Magazine article Artforum International

Ten Years Ago. (10-20-30-40)

Magazine article Artforum International

Ten Years Ago. (10-20-30-40)

Article excerpt

September 1992

Ten years ago this month JACK BANKOWSKY became the seventh editor of Artforum. One hundred issues on, he revisits his introduction to an inexact science--how to choose a cover.

The final night of July 1992 found me in the old Artforum offices on Bleecker Street, fretting at the light table. The deadline for the September cover, my first as editor, was the following afternoon, and the options before me all felt wrong: predictable, indecisive--stale, I worried, before the reader had even opened the magazine.

Earlier today--and one hundred issues later--as the monthly cover conundrum resolved itself yet once more under my editorial watch (Documenta11 favorite Steve McQueen's helmeted gold miner emerged from the chaos of lackluster options to light September's logo), I glanced up at the decade's worth of framed covers on my office wall (ever so subtly pruned to "improve my track record," an astute visitor recently ventured) and recalled my first stab at a science that remains, like so much that is subject to the tyranny of the production cycle, inexact.

Delinquent writers, poor-quality photographs, great works that don't make great covers, not to mention the inevitable accidents of timing and context (i.e., everything that goes on outside and around the magazine from the time you have an idea until the moment it goes to press): How often, I mused, has my final cover call been the fruit of eleventh-hour inspiration or the product of simple serendipity? More often, certainly, than the calculated acts of anointment imagined by the conspiracy fantasists in the art world beyond our walls.

Like 2002, 1992 was a Documenta summer. And like the issue in front of you, my first would feature our commentary on the art world's "grandest" occasion. As it turned out, Jan Hoet's version of the once-every-five-years exposition proved a tepid affair (duly noted by our writers Dan Cameron, Lisa Liebmann, Jutta Koether, and Michael Corris). The single coverworthy symbol of that summer's deflated expectations, Jeff Koons's two-story topiary pooch, wasn't even in the show. Erected not far from Kassel in the courtyard of a Baroque schloss, Puppy trumped the main event. Inspired gate-crashing and, as such, a salutary victory of personal hubris over institutional inertia, it was a tempting way to send up the summer's proceedings.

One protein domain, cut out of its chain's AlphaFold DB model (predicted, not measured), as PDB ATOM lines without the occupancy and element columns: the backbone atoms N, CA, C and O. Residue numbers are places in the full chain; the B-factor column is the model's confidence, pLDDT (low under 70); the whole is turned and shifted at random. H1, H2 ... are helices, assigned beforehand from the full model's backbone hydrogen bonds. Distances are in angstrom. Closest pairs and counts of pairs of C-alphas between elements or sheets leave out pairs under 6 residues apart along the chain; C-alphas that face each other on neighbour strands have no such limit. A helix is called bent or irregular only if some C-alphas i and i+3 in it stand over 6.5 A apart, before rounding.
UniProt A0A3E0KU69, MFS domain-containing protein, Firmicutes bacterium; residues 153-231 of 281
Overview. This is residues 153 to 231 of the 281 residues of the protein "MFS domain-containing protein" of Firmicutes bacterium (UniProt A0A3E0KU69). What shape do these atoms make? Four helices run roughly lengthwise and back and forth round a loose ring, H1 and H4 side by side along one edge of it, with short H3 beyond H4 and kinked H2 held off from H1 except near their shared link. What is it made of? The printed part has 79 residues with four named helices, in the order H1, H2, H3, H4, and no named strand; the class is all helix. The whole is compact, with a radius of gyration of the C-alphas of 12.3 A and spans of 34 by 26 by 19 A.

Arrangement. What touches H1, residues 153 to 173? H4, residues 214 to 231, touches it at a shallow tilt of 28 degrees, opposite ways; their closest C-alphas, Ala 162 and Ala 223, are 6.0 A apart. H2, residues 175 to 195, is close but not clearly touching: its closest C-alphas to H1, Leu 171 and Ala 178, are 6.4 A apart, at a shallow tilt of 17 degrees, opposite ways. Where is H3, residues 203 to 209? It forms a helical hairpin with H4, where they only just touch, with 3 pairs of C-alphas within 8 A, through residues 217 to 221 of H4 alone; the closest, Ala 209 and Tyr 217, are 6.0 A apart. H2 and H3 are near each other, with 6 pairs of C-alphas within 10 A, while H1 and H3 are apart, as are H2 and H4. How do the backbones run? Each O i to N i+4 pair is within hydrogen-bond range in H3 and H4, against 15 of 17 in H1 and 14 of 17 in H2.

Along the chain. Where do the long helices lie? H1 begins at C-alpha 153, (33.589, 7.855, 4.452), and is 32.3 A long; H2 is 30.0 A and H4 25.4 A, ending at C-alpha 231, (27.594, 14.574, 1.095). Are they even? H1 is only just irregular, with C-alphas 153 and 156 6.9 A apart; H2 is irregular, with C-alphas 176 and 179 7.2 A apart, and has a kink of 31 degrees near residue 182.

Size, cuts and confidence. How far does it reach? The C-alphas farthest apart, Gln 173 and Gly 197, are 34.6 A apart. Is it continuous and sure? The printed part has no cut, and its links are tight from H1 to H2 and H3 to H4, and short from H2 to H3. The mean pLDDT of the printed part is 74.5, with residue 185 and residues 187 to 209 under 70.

Still, Koons's beflowered monstrosity felt more like the last gasp of the '80s than a new beginning. Rhonda Lieberman's "The Loser Thing" was the freshest piece of writing in the book. Anchored by a strong reading of Warhol, her piece took up the cause of an emerging generation of artists who, as she wrote of the master himself, "embrace affirmatively the wannabe moment as the generative power of the work." Unlike Koons, who "hysterically obeys this market command to perfect himself as 'product' of the consensus," the artists Lieberman championed mined their all-too-human failures, their inability to pull it off. Abjection equals "the plight of those who are insufficiently recognizable as commodities, for commodities, by commodities."

Lieberman was early with the loser thing, tracking the emergent zeitgeist in monthly reviews for the section that had previously been my editorial charge--but her big piece had to wait for a sympathetic editor, who came with my appointment. A perfect occasion for an inaugural cover; and yet no artist she lifted from the broader current felt strong enough to stand in for her overview. "Performed" as much as explicated, Lieberman's purchase on the newest wrinkle in the neo-Pop continuum would yield its greatest return in her regular column, Glamour Wounds. Running from 1993 to 1995, it consistently rated a ten--or a zero--on reader surveys. In layman's terms, that means required reading.

The summer of 1992 was also (if our Contents page is a reliable guide) the moment that national arts funding was preparing for a life-or-death congressional battle (Maurice Berger on the NEA); that gay-magazine publishing went mainstream (Lawrence Chua on the launching of Out); that a short-lived high-end restaurant showcasing the artistic efforts of the likes of Sally Struthers and Pierce Brosnan opened its gilded doors on Manhattan's Fifty-eighth Street (Andrew Solomon on Les Celebrites); that a long-painting abstractionist was buoyed to visibility by the harmonic convergence of a new generation's attention (Jessica Stockholder visits Mary Heilmann). …

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